Rebel girls rising

—Jessica K. Taft

There is a poster on the wall of my office that reminds me of the long history of girls’ activism. The image is of two girls, wearing roller skates and sashes that proclaim “don’t be a scab.” They have pamphlets in their hands and bows in their hair. Taken during the 1916 New York City street car strike, this photograph speaks to the fact that girl activists have been participating in social movements for quite some time, and that they have been involved in a wide variety of struggles.

The girl activists I wrote about in Rebel Girls do not just address what we might think of as ‘girls’ issues,’ such as teens’ reproductive rights, access to education, or body politics. Like the girls in this early photograph, today’s girl activists in North and South America also fight for labor rights, economic justice, racial equality, environmental sustainability, peace, human rights, and indigenous sovereignty. Girls’ lives, and therefore girls’ politics, are not just defined by their “girl-ness” but are also shaped by their different experiences with neoliberal globalization, political repression, poverty, racism, militarism, and heterosexism.

From my perspective, an analysis of the multiple historical and social contexts of girls’ lives and girls’ activism is what is most notably missing from the current popular celebrations of girls’ capacities to “change the world” (i.e. The Girl Effect and Girl Rising). As girls become increasingly visible figures in discourses on development and economic growth, we desperately need to understand how girls are impacted by the structures of global capitalism and the histories of colonialism and imperialism (not just by local iterations of gender inequality). And, as girls are praised for their individual strengths and their capacity to overcome adversity, we need to learn about the ways they have collectively resisted these forces as participants in social movements.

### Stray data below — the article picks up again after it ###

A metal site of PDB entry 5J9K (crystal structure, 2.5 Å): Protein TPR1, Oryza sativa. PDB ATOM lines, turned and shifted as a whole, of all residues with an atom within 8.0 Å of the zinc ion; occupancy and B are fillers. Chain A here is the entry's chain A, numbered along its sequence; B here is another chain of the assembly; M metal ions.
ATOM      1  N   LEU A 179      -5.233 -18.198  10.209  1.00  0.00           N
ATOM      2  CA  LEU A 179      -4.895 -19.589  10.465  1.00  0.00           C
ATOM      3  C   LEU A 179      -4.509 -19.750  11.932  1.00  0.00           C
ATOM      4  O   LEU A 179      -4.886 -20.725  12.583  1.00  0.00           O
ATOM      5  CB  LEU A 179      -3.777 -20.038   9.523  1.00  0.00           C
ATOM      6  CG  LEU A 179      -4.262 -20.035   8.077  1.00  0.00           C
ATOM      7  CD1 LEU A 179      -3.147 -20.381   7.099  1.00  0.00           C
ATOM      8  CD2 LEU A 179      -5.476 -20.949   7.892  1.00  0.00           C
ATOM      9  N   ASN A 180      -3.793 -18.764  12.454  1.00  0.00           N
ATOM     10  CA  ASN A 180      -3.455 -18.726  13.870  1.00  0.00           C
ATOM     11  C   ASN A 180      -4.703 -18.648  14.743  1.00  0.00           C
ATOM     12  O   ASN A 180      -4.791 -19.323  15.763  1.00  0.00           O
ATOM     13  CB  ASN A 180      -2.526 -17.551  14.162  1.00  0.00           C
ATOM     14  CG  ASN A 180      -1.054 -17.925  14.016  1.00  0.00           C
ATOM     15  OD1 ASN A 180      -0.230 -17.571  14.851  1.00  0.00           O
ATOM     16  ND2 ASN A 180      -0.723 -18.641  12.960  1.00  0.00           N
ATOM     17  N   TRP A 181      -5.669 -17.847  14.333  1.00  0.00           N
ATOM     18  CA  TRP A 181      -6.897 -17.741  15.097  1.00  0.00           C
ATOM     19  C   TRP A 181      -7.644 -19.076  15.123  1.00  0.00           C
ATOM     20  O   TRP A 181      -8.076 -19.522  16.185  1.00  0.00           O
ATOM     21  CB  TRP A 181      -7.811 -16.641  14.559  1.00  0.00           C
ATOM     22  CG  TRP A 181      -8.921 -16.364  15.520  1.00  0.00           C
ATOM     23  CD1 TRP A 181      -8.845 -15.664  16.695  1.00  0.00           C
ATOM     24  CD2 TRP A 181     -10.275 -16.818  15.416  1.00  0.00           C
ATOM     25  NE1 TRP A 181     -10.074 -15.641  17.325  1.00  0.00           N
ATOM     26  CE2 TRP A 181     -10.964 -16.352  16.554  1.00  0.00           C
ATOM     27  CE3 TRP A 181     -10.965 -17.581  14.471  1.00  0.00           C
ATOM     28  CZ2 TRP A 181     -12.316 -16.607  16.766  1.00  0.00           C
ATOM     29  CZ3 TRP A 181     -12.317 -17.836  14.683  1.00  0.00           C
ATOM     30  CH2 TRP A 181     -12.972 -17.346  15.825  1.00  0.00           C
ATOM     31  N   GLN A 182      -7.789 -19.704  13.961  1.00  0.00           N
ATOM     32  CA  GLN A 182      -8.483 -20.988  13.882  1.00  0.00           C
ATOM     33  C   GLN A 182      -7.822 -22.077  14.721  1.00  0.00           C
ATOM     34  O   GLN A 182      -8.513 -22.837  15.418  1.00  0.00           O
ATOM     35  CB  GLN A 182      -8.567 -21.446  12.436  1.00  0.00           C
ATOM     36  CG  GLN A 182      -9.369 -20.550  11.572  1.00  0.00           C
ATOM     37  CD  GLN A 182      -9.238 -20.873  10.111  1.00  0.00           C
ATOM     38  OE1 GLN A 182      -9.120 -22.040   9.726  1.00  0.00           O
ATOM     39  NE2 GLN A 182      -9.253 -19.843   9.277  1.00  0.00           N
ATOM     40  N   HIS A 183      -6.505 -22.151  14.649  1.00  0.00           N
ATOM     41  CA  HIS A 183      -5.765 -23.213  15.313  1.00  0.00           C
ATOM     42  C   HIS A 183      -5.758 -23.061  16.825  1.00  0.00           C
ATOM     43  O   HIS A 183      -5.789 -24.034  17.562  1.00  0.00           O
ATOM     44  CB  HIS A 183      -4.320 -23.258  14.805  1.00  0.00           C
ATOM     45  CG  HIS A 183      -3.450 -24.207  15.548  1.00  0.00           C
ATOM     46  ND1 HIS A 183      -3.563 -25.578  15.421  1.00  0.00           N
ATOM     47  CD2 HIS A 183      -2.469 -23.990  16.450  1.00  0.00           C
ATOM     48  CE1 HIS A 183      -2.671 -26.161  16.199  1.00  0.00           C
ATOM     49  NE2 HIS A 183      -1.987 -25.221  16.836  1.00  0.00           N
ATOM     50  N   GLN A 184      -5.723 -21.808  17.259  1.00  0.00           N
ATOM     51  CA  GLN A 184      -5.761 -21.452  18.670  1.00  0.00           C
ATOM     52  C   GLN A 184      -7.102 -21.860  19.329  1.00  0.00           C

I too believe that girls can change the world. However, I see this happening not just through individualized economic and educational empowerment but through collective activist projects.  Women’s History Month—and the public discourse on girls as agents of change—should not just applaud individual girls and their educational achievements, but should acknowledge the many generations of girls who have strapped on their roller skates, taken to the streets, and worked together to stand up for social and economic justice.

Jessica K. Taft is assistant professor of sociology at Davidson College and is the author of Rebel Girls: Youth Activism and Social Change Across the Americas (NYU Press, 2010).

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